Originally published in Journal of Jewish Studies 35:2.
Bernard S. Jackson (ed.), The Jewish Law Annual, Vol. III, Brill, Leiden, 1980, viii, 257 pp. F1.108.
Volume IV of the by now very well-established Jewish Law Annual has appeared, making the present review of Volume III much belated. This volume is the first to be devoted (in Part I) to a symposium on a legal topic-that of “unjust enrichment”, i.e. where A enjoys a benefit from something belonging to B without B suffering any loss. Is A obliged to make payment to B for the benefit A has received? The basic legal problem is why, in the case of A enjoying benefit from B where B does suffer a loss, does the law demand that A should pay for his benefit? Is it because A has gained, and it is right that payment be made for gain, or is it because B has suffered loss, and it is right for A to compensate B for the loss? If the former, then in a case of “unjust enrichment” A is obliged to pay. But if the latter, then there is no obligation to pay since B has suffered no loss. The locus classicus for the problem is tractate Bava Qamma 20a-21a where it is discussed whether A, who has lived rent-free in property belonging to B, the property being vacant at the time not because B has the intention of finding a lessee (if that were the case B would have suffered a loss) but because B is indifferent to renting out the property, has to pay rent. The participants in the symposium approach the matter from various angles, the dogmatic, analytical, historical and comparative.
The contribution by Norman Solomon should especially be noted for its novelty. In this, and in other essays, Solomon calls attention to the work of the Analytical School as taught in the Lithuanian Yeshivot. The members of this school subject the legal discussions in the Talmud and Codes to acute, logical analysis, and while their approach is hardly “scientific”—historical considerations, for example, are largely ignored—yet these methods frequently provide an insight into the real meaning of the debates and discussions. At present, it usually happens to be the case that the scholarly world ignores the achievements of the Yeshiva world and the Yeshiva world returns the compliment. The appearance of Solomon’s essay in the Jewish Law Annual (as well as his studies in the same vein in Dine Yisrael) gives the lie to the contention that “never the twain shall meet”. Solomon surmises that Western analytical methods may have penetrated into the Yeshivot through some of the more widely-read students. Whatever the cause, it does appear that these methods were a kind of counter-blast to the Haskalah which made great inroads into the 19th century Lithuanian Yeshivot. It is notorious that Talmudists of the old school looked askance at these new methods considering them to be a foreign importation. The fiery Talmudist, Rabbi Jacob David Willowski (1845-1913) was fond of denigrating the new methods, in which legal concepts were broken up into their component parts, by referring to them as “chemistry” (see Abraham J. Karp in Perspectives on Jews and Judaism: Essays in Honor of Wolfe Kelman, New York, 1978, pp. 215-237).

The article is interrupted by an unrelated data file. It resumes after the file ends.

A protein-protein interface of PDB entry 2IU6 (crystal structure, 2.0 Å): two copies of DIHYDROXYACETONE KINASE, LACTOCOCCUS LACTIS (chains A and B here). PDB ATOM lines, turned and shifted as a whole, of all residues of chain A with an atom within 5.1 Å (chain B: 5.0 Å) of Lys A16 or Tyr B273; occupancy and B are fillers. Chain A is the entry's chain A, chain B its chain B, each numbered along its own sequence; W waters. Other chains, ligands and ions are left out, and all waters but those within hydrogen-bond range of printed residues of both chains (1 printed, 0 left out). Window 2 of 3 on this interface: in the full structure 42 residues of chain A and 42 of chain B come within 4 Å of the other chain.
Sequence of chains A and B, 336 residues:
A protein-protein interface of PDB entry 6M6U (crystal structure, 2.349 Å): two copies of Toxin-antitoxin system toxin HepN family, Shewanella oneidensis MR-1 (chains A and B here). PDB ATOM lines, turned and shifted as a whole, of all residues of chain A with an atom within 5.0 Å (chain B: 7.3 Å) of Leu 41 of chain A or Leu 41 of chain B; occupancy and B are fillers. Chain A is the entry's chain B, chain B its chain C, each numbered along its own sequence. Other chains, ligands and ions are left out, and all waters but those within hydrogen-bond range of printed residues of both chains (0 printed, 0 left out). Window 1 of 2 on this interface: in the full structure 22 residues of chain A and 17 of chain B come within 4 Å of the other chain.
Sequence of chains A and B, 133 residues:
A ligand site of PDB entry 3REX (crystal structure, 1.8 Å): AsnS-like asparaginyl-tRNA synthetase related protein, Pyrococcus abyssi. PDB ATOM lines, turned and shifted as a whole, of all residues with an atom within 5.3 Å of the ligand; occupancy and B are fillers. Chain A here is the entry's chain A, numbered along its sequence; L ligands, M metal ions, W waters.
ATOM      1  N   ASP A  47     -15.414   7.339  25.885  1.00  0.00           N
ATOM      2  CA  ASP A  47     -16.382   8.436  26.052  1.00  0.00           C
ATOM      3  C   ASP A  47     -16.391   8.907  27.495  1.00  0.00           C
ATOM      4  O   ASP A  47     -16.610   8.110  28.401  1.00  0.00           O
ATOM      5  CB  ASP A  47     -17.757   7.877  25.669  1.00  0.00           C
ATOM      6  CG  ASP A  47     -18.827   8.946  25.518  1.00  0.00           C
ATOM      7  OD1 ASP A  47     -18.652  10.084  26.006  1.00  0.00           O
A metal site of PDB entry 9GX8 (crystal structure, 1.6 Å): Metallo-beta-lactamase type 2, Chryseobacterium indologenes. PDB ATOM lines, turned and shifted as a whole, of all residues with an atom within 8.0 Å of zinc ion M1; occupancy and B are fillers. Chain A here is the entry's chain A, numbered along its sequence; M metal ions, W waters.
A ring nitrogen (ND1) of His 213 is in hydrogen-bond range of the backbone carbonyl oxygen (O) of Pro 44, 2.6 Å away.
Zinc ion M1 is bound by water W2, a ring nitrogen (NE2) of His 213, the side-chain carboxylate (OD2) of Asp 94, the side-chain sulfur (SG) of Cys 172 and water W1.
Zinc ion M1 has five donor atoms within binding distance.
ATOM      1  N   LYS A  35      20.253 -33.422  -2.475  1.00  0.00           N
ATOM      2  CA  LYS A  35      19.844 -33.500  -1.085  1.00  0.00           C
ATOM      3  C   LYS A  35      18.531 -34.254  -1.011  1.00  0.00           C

Part II of the Annual contains the usual surveys, digests of Rabbinic Responsa, bibliographies on Jewish law and other helpful material for the student of this branch of Jewish learning.